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Clinical study for the developed oxiconazole nitrate solid lipid nanoparticles (SLNs) gel system compared to the corresponding marketed product was conducted on 28 patients with different types of tinea fungal infection.
The clinical work has been carried out in accordance with The Code of Ethics of the World Medical Association for experiments involving humans. The study was conducted on 28 patients (12 to 50 years old) with tinea of different types attending the dermatology department outpatient clinic of Minia University Hospital. Local institutional review board approval was obtained for this study (ethical approval number is 23/12). Pregnant females and patients with Immunocompromising disease,open wounds and psychological disorders were excluded. Patients were subjected to skin irritation test by applying gel on an area of 2 square inch to the back of hand. Then, examination for the presence of lesion or irritation was conducted. The patients divided into two groups of 14 patients each. Tinox® group was male patients from 12 to 43 years old. The included cases were 5 tinea pedis, 9 tinea versicolor. Oxiconazole nitrate SLNs loaded gel group was 13 males and one female from17 to 50 years old. The included cases were 3 tinea pedis, 8 tinea versicolor, 3 tinea circinate. An informed consent has been obtained from all patients enrolled in the study for photography and treatment. History, general local examination and laboratory investigation for all patients were conducted.The patients were clinically examined after determining the type of infection. Tinox® group was treated with Tinox® cream 1 % while oxiconazole nitrate SLNs loaded gel group was treated with the oxiconazole nitrate SLNs-loaded gel. Treatment was performed by rubbing the cream or gel twice daily for two/ four weeks according to different types of tinea. Patients were advised to avoid sun exposure between 10 am and 4 pm and avoid removal of the applied dose during the period of follow up, the clinical improvement of the patients and length of treatment was assessed according to quartile grading scale patient satisfaction. It was rated by the patient and the physician as excellent, good, fair and poor according to the following criteria. Excellent: both the patient and the physician agreed that the result was satisfactory. Good: the result although acceptable was not quite up to expectation of the patient, but the physicians were pleased with the outcome. Fair: the improvement was evaluated by both the patient and the physician to be less than expected but still with same improvement. Poor: unsatisfactory results to the patient and /or the physician. All adverse effects were checked during study.High resolution digital photographs were taken for lesions of all patients using identical camera folder setting before starting and one-month post treatment. Clinical improvement was evaluated by physicians through comparing photographs. The criteria for evaluations using a quartile grading scale was: 0=no improvement. 1=mild (percent improvement, less than 25%), 2=moderate (percent improvement 25-49%), 3=good (percent improvement 50-74%), 4=excellent (percent improvement more than 75%). In addition, a patient satisfaction score was rated using the following scale, A. not satisfied, B. somewhat satisfied, C. highly satisfied.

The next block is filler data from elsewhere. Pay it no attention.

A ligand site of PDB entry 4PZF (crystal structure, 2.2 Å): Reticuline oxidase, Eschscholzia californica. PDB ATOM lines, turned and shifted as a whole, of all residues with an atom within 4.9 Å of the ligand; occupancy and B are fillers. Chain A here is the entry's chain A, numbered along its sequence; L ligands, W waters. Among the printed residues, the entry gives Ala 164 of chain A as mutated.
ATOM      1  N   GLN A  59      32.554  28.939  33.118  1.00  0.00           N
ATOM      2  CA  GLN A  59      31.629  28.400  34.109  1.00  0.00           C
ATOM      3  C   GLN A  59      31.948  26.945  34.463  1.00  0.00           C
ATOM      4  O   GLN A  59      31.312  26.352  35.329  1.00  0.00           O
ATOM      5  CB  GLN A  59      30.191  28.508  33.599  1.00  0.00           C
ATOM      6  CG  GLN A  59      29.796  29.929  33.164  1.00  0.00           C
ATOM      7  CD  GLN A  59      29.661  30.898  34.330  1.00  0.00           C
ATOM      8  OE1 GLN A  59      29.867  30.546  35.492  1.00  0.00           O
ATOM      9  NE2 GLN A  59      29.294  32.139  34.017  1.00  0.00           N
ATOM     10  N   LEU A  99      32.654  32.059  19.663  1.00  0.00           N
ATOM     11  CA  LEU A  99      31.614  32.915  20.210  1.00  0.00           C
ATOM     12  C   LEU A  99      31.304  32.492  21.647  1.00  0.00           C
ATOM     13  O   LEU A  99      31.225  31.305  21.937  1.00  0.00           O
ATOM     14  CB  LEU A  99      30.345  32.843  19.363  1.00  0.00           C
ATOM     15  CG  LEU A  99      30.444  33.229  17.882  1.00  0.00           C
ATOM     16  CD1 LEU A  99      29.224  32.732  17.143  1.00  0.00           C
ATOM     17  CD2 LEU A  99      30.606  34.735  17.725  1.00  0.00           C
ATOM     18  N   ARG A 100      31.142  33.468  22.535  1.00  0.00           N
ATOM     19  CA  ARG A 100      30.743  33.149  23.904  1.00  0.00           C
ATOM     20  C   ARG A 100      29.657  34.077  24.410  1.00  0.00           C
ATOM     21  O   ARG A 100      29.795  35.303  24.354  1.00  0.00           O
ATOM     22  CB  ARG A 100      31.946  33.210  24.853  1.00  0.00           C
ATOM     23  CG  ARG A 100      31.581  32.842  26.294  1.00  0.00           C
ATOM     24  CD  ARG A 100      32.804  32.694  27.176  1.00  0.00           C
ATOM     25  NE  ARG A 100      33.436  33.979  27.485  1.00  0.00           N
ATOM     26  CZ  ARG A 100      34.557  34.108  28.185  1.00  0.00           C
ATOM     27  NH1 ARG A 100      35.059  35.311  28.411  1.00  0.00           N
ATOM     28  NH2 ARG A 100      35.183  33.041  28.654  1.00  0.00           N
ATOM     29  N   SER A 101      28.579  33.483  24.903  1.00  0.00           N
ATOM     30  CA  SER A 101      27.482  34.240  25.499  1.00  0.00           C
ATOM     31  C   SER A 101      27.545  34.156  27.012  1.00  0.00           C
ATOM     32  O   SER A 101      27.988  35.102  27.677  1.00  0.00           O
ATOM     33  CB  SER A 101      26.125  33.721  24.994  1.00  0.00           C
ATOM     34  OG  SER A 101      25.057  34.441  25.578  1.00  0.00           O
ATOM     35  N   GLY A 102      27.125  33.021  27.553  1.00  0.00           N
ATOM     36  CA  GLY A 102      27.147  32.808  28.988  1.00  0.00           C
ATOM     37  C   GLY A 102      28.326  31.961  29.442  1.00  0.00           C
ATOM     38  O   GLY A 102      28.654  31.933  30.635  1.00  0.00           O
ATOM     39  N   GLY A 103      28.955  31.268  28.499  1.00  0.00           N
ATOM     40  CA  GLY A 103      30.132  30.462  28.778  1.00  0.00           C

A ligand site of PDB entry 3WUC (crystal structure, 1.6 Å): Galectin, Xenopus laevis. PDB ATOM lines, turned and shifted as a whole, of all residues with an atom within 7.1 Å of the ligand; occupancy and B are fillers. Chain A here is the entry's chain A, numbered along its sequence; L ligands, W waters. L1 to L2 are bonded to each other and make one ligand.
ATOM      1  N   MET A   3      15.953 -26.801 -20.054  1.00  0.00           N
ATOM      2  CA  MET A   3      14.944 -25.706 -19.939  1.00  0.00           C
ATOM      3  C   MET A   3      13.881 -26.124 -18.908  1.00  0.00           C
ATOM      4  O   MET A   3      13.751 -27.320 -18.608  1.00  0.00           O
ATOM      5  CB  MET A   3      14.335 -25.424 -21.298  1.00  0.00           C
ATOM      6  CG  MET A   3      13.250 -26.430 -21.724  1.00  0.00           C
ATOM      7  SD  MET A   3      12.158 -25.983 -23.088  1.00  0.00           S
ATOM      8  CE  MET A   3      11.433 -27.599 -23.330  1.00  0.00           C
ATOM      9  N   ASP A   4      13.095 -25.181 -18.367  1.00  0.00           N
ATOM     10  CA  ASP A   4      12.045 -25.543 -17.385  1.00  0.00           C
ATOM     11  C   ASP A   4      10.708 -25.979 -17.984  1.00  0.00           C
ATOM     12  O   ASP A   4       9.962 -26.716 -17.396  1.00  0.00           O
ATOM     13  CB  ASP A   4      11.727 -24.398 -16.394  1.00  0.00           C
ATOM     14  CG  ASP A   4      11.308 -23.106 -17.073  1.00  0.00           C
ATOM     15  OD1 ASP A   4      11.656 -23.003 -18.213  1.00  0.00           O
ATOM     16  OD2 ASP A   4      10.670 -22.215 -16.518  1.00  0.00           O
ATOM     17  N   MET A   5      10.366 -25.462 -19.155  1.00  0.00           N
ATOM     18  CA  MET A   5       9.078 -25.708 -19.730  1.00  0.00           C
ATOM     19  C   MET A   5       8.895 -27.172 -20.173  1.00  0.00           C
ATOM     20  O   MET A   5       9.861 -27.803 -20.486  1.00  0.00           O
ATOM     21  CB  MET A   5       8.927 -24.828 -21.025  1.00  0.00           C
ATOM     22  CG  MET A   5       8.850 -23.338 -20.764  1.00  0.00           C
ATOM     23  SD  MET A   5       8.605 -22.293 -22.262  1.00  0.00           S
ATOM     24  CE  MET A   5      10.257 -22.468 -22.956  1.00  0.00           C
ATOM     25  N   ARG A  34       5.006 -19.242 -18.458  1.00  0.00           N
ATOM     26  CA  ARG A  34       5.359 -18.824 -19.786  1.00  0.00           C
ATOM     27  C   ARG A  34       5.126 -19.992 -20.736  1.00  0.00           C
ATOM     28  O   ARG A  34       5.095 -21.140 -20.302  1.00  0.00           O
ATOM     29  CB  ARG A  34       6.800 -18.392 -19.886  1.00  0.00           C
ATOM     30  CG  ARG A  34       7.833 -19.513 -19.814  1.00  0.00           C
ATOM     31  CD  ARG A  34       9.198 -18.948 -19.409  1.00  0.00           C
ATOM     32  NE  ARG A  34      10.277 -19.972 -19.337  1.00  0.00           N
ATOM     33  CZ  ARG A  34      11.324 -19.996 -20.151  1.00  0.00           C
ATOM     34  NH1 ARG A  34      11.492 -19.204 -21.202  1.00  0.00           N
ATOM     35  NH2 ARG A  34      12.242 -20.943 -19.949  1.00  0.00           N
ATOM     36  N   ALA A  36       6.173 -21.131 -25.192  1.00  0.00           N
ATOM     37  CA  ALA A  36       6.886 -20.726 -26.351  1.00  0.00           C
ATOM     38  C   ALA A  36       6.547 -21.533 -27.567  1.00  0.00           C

Skin scrapes were taken from each group before and after treatment. All skin scrapes were routinely processed by potassium hydroxide 20% to be examined for presence of fungal elements. A built-in camera and a light microscope were used to photograph and examine the sectioned skin areas.
IBM SPSS® ( International business machine statistical Package for the Social Sciences (version 22, USA) was utilised for data analysis. The acceptability of the tested formulations was assessed using the chi-square test, P ≤ 0.05 was considered statistically significant. All the results were presented as the mean ± standard deviation (SD).
Oxiconazole Nitrate Cream 1%, Oxiconazole nitrate SLNs loaded gel.
Minia University Hospital,dermatology department, out patient clinic
Published on BioPortfolio: 2019-02-03T17:33:22-0500
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An NAD-dependent enzyme that catalyzes the oxidation of nitrite to nitrate. It is a FLAVOPROTEIN that contains IRON and MOLYBDENUM and is involved in the first step of nitrate assimilation in PLANTS; FUNGI; and BACTERIA. It was formerly classified as EC 18.104.22.168.
An iron-sulfur and MOLYBDENUM containing FLAVOPROTEIN that catalyzes the oxidation of nitrite to nitrate. This enzyme can use either NAD or NADP as cofactors. It is a key enzyme that is involved in the first step of nitrate assimilation in PLANTS; FUNGI; and BACTERIA. This enzyme was formerly classified as EC 22.214.171.124.
An enzyme that catalyzes the oxidation of nitrite to nitrate in the presence of NADP+. It is a FLAVOPROTEIN that contains IRON and MOLYBDENUM. This enzyme was formerly classified as EC 126.96.36.199 and should not be confused with the enzyme NITRATE REDUCTASE (NAD(P)H).
An enzyme that catalyzes the oxidation of nitrite to nitrate. It is a cytochrome protein that contains IRON and MOLYBDENUM.
A derivative of the NIACINAMIDE that is structurally combined with an organic nitrate. It is a potassium-channel opener that causes vasodilatation of arterioles and large coronary arteries. Its nitrate-like properties produce venous vasodilation through stimulation of guanylate cyclase.
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